Author’s Note: This scene is actually an outtake from a different and longer story in which I finally decided it didn’t really belong. I liked it for its own sake, though, so here it is on its own. Thanks to Gretchen, Beta Reader in Chief this time around.
Hermione Granger lay awake at long after midnight, on the night following Horace Slughorn’s Christmas party, assailed by bleak and bitter thoughts. She had been patient and been rewarded with ridicule. She’d had her revenge, and it tasted of ashes. She had not the slightest idea what to do next. Sometimes, she reflected, being universally acknowledged as the brightest witch of your generation was very little comfort indeed.
The cruel irony of it all was almost too much for her to bear, and something between a laugh and a sob escaped her, excruciatingly loud in the nighttime stillness. Mortified, Hermione looked out and opened her bed curtains just a fraction. Sure enough, someone was moving towards her in the darkness. It wasn’t Lavender; that at least she was spared. Lavender Brown, as Hermione knew from years of common living, slept like a log—an exhausted, sated, and endorphin-soaked log these days, one that made disgusting little moaning noises in its dreams. No, it wasn’t Lavender, and that left only one other possibility, and so it was that Hermione Granger found herself reaching out to clutch the hand of a girl she had never thought of as a friend and uttering words that even in her darkest dreams she would have never thought to say.
“Parvati, what should I do?”
If Parvati Patil thought it odd to be so solicited by the vastly superior Hermione Granger, she never let it show. Instead, she took it as an invitation to climb up on Hermione’s bed. A few brisk and wordless wand movements ensured privacy and light. Another wand flick and a pink puffy cushion materialized on which Parvati sat. Hermione watched this performance in silent fascination, wondering if her roommate, whose proclivity for turning any event into a party was legendary, was going to follow it up by producing almond biscuits and mint tea. In the event, Parvati did neither. Instead, she sat quietly, as if all of this was perfectly natural, as if looking poised and elegant while sitting in a dressing gown on someone else’s bed moments after being pulled out of a sound sleep at two in the morning was nothing special. With each passing moment, Hermione grew increasingly conscious that she had flung herself into bed without brushing her hair, that her subsequent sleeplessness had no doubt left yet more and darker circles under her eyes, and that the Greenpeace T-shirt in which she slept—a gift from her parents—had greater sentimental than aesthetic value.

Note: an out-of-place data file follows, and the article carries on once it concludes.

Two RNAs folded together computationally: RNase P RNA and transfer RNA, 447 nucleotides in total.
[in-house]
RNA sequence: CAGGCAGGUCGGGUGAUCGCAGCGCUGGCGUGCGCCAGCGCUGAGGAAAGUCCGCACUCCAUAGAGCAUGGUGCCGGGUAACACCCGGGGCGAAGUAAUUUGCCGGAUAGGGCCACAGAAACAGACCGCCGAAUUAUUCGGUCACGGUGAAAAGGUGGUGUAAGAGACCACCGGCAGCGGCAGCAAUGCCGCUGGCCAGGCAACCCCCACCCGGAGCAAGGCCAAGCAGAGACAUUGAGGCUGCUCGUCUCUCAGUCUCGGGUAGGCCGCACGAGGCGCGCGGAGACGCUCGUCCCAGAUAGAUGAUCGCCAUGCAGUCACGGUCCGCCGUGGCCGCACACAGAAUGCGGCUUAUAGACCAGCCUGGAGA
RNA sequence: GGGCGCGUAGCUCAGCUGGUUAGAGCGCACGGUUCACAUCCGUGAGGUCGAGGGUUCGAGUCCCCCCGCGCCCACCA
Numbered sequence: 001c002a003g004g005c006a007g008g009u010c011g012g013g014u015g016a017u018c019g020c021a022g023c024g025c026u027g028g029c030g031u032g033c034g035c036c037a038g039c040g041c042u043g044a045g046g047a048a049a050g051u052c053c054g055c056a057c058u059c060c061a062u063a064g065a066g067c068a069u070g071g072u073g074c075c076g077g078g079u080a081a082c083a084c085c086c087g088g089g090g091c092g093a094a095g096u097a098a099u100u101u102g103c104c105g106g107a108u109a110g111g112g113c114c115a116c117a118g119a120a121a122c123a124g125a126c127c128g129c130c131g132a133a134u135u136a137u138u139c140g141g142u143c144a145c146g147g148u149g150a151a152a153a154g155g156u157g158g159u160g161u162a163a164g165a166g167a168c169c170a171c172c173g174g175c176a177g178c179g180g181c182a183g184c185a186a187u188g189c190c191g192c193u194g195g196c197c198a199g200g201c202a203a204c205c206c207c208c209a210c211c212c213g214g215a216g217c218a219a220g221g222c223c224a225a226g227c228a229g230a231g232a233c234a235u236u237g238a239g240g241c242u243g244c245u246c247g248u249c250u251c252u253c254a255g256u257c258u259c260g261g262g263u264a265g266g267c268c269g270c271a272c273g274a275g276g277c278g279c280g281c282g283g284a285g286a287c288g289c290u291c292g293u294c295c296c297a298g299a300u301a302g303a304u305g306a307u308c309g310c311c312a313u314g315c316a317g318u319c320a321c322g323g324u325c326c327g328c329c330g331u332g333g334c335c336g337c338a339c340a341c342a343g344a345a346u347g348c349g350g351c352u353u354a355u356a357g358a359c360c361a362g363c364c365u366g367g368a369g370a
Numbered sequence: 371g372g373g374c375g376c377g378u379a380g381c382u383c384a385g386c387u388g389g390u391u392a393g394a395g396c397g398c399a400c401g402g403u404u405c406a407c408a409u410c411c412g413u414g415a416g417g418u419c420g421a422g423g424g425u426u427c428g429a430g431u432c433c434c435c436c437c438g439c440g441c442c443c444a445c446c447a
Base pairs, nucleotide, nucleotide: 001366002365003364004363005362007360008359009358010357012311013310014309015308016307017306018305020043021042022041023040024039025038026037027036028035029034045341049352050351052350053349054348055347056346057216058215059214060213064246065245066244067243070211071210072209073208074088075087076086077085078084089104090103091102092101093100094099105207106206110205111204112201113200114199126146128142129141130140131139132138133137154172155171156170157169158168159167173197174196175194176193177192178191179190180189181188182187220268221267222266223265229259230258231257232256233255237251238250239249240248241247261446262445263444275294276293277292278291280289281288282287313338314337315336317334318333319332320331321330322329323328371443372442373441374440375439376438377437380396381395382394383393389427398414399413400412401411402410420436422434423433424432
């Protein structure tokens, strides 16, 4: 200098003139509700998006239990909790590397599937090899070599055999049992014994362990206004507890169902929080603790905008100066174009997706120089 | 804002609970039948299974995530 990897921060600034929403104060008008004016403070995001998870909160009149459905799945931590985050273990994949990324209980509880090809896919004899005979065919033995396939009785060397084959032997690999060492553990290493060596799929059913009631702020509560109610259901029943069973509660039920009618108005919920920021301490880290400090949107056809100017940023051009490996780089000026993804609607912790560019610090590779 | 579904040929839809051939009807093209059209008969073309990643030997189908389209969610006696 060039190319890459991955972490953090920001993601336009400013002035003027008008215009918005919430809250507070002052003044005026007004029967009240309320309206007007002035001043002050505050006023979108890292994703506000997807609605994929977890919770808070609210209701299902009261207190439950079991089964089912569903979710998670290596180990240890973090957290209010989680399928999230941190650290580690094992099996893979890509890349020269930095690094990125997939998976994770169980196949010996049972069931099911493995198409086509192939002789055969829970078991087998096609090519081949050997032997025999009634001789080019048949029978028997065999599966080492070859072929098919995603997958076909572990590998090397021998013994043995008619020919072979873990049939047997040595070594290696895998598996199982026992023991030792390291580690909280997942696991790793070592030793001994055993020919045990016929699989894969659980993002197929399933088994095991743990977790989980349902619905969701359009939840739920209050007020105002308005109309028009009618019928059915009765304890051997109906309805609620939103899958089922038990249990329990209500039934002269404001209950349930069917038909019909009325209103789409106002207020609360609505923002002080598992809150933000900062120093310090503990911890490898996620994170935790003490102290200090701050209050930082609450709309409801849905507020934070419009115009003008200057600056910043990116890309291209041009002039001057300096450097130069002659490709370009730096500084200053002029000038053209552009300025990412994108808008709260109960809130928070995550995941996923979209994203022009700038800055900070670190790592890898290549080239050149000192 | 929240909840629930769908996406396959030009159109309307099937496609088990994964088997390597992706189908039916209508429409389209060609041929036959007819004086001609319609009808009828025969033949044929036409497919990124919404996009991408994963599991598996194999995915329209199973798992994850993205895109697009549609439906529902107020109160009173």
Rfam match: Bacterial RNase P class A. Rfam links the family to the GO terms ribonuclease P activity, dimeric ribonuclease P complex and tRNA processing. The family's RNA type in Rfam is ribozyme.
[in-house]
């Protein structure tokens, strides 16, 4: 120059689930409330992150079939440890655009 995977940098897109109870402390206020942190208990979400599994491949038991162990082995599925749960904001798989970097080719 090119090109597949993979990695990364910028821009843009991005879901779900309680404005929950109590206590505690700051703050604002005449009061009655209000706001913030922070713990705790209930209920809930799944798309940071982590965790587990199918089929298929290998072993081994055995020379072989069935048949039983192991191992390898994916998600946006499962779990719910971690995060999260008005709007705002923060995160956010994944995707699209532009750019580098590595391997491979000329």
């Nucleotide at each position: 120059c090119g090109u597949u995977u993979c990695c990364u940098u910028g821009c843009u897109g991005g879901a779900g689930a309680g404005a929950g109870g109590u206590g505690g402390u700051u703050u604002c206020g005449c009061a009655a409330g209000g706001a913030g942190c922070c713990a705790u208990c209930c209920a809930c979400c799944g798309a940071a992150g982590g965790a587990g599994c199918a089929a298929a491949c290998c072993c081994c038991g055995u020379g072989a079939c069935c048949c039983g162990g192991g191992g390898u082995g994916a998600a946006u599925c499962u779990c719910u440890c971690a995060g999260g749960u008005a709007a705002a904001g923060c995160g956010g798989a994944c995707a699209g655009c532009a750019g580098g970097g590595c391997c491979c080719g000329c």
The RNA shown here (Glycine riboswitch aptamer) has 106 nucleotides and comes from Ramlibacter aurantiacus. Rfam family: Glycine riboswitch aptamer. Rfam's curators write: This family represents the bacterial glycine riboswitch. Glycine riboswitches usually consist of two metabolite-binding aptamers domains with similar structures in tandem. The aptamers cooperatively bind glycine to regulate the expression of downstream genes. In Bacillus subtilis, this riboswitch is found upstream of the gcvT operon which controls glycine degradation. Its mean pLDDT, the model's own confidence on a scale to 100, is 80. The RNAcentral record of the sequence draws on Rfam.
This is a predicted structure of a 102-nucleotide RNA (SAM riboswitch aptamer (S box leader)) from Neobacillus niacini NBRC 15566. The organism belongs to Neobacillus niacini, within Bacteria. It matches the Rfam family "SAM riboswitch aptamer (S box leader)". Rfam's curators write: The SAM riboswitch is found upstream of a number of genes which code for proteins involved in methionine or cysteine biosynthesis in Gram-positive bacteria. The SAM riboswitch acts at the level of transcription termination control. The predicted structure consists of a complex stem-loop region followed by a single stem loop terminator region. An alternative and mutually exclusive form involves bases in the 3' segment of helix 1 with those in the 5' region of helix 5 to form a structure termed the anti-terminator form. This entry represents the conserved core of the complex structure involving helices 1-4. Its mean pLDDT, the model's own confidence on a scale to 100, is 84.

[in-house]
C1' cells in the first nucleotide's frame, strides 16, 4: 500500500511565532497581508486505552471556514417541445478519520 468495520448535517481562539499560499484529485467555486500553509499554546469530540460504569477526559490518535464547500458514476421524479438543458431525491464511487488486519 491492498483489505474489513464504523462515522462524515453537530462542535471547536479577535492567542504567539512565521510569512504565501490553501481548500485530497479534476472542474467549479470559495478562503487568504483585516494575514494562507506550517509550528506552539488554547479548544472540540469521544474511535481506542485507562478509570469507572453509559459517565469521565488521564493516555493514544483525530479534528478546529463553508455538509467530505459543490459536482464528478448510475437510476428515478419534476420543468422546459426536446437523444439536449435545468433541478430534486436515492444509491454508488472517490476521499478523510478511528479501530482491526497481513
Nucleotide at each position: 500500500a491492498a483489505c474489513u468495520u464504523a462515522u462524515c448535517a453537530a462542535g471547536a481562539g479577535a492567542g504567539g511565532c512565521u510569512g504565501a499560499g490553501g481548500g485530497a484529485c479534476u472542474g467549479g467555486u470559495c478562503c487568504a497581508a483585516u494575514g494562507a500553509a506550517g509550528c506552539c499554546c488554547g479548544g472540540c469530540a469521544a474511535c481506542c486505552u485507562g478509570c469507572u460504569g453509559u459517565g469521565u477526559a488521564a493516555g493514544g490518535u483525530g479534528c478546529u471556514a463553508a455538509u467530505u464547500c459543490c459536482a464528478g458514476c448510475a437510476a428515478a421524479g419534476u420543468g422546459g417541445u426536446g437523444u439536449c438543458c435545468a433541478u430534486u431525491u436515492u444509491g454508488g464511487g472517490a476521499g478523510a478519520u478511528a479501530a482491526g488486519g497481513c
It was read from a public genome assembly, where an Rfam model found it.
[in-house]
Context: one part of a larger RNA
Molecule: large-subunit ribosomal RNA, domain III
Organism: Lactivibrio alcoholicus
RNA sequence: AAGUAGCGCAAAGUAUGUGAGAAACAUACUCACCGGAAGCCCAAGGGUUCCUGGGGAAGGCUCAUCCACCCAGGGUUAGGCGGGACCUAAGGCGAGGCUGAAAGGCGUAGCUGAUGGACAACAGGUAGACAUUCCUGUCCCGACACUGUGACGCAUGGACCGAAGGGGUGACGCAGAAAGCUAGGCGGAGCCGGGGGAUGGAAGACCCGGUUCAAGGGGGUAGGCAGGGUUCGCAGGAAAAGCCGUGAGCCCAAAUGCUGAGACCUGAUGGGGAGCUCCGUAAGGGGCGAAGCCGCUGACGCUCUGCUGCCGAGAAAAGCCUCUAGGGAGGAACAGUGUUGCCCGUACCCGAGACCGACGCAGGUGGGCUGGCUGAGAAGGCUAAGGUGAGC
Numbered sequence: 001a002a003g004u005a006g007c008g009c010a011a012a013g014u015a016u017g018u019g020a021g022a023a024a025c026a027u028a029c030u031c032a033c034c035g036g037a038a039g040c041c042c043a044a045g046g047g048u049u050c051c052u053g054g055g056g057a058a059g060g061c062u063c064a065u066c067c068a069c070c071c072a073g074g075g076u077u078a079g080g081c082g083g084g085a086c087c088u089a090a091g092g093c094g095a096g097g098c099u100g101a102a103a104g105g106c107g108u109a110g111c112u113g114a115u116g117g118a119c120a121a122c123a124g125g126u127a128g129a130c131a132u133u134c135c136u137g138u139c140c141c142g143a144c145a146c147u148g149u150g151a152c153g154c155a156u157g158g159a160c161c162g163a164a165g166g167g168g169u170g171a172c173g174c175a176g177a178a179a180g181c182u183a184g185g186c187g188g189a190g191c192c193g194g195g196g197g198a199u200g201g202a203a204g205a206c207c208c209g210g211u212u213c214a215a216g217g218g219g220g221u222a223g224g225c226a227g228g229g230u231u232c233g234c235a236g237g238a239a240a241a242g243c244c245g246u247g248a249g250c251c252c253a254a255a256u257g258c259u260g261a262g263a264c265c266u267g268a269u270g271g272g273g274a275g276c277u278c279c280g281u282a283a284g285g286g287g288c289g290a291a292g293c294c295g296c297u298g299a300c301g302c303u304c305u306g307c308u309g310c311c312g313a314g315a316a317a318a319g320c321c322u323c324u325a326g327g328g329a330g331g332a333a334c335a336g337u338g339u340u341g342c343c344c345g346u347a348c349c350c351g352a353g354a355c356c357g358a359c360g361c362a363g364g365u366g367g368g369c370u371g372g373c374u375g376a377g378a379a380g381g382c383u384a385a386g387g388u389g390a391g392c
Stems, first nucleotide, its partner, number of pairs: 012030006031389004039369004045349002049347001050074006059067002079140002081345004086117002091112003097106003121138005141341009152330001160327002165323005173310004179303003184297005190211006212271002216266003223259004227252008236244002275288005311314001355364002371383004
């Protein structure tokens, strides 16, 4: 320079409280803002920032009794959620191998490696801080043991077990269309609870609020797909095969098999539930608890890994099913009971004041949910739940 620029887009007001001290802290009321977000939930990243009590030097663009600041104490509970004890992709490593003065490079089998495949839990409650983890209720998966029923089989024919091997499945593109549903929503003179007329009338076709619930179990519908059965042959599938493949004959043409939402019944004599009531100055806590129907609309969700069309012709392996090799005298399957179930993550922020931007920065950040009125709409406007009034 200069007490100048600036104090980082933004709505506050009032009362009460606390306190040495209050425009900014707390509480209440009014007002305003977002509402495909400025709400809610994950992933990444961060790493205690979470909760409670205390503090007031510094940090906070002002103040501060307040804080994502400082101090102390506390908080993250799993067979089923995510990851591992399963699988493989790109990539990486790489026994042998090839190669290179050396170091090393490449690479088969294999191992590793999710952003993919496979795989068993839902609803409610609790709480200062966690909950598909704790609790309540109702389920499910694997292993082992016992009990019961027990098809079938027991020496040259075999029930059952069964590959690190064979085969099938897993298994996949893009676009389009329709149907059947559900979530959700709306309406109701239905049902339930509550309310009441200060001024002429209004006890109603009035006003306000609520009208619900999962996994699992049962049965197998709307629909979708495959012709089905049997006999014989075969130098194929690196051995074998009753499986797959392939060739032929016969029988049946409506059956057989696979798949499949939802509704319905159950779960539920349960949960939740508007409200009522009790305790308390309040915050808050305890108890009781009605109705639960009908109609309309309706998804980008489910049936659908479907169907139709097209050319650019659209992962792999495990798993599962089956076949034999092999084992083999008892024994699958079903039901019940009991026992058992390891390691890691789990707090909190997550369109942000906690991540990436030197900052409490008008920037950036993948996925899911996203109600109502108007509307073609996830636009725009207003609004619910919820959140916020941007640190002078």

“How do you do it?”
“Look like that.... It’s the middle of the night, for God’s sake!”
Parvati gave the question the serious consideration it deserved.
“Tell me this, Hermione, how do you get top marks in all of your classes?”
“I work at it! I know everyone thinks it just comes naturally, but that’s not true. I study really hard, and I organize my time, and... oh... I see.”
Parvati’s answering smile mingled genuine kindness with smug self-satisfaction. Both vanished quickly enough, though, to be replaced with concern and a certain brisk efficiency.
“That’s not your problem, though, is it?”
The good thing about relationship advice from Parvati, Hermione realized, was that you didn’t have to explain anything. You just assumed she already knew, and invariably you were right. She shook her head ruefully.
“No. If he’d taken up with you, at least I’d understand, but her!”
That earned her a frown.
“Lavender is my friend, Hermione. I know she’s being stupid just now, but she still has a name.”
“I know that, and I’m sorry. It’s just when I see them together, when I see what they’re doing... I... I can’t stand it!”
This probably wasn’t a good time to tell Hermione that she had not, in fact, seen the half of it. Parvati herself earnestly wished that she hadn’t. Another kind of vision, however, was more pleasant to contemplate.
“Would it help if I told you that I have the Inner Eye and see the future... and that Ron and Lavender don’t have one?”
“Tea leaves never lie.”
“Now you’re making fun of me.”
“I wasn’t, actually... but Hermione... this morning in Transfiguration... I’m sorry I laughed at you, I really am. That was cruel. I should have apologized before.”
Hermione gave a resigned shrug and a tired wave.
“Don’t bother. I’m sure it was very funny. I’m pathetic, I know it.”
“Don’t say that. No one here is pathetic. You aren’t, and neither is Lavender. You’re just both... confused.”
“I certainly am.”
“Look, Hermione. I know Lavender, all right? I know her really well. Whatever you may think of her, she’s been my best friend ever since we all got here. I know what she thinks she wants, and she isn’t going to get it from Ron.”
“What? What does she want? Looks to me like she’s getting plenty.”
“She wants to be first with someone, to be the person who matters most... but she’ll never have that with him, will she? If it isn’t you, it will be Harry. The next crisis will come, and you’ll all be off. Can you possibly imagine that he would take her with him?”
“You really think so?”
“I know it.”
“Tea leaves never lie, right.”
They both laughed, then, and Hermione’s heart felt lighter than it had in weeks. Not that she was ready to forgive Ron, but at least she could begin to imagine, however dimly, a future in which she might have the opportunity to Make Him Pay.
“Do you suppose you could conjure us up some of those biscuits you had before?”